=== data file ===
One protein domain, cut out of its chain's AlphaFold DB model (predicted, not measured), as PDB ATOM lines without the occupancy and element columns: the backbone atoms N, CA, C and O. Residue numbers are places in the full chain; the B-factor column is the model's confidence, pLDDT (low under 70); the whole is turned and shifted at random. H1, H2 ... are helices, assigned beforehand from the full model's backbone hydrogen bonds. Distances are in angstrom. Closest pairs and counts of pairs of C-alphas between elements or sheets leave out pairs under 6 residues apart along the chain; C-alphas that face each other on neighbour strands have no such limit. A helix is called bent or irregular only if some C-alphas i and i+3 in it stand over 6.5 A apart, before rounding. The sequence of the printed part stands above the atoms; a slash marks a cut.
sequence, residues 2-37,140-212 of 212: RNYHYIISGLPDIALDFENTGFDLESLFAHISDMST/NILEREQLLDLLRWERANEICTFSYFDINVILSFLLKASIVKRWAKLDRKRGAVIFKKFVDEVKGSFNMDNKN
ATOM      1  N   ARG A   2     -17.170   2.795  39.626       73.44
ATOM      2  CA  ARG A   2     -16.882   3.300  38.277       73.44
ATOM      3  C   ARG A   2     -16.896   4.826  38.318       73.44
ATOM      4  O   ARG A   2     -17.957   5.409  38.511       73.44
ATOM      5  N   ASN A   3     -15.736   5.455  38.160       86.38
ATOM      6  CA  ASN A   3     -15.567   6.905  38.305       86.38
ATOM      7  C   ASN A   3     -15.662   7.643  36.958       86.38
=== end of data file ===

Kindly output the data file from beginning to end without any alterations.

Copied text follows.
One protein domain, cut out of its chain's AlphaFold DB model (predicted, not measured), as PDB ATOM lines without the occupancy and element columns: the backbone atoms N, CA, C and O. Residue numbers are places in the full chain; the B-factor column is the model's confidence, pLDDT (low under 70); the whole is turned and shifted at random. H1, H2 ... are helices, assigned beforehand from the full model's backbone hydrogen bonds. Distances are in angstrom. Closest pairs and counts of pairs of C-alphas between elements or sheets leave out pairs under 6 residues apart along the chain; C-alphas that face each other on neighbour strands have no such limit. A helix is called bent or irregular only if some C-alphas i and i+3 in it stand over 6.5 A apart, before rounding. The sequence of the printed part stands above the atoms; a slash marks a cut.
sequence, residues 2-37,140-212 of 212: RNYHYIISGLPDIALDFENTGFDLESLFAHISDMST/NILEREQLLDLLRWERANEICTFSYFDINVILSFLLKASIVKRWAKLDRKRGAVIFKKFVDEVKGSFNMDNKN
ATOM      1  N   ARG A   2     -17.170   2.795  39.626       73.44
ATOM      2  CA  ARG A   2     -16.882   3.300  38.277       73.44
ATOM      3  C   ARG A   2     -16.896   4.826  38.318       73.44
ATOM      4  O   ARG A   2     -17.957   5.409  38.511       73.44
ATOM      5  N   ASN A   3     -15.736   5.455  38.160       86.38
ATOM      6  CA  ASN A   3     -15.567   6.905  38.305       86.38
ATOM      7  C   ASN A   3     -15.662   7.643  36.958       86.38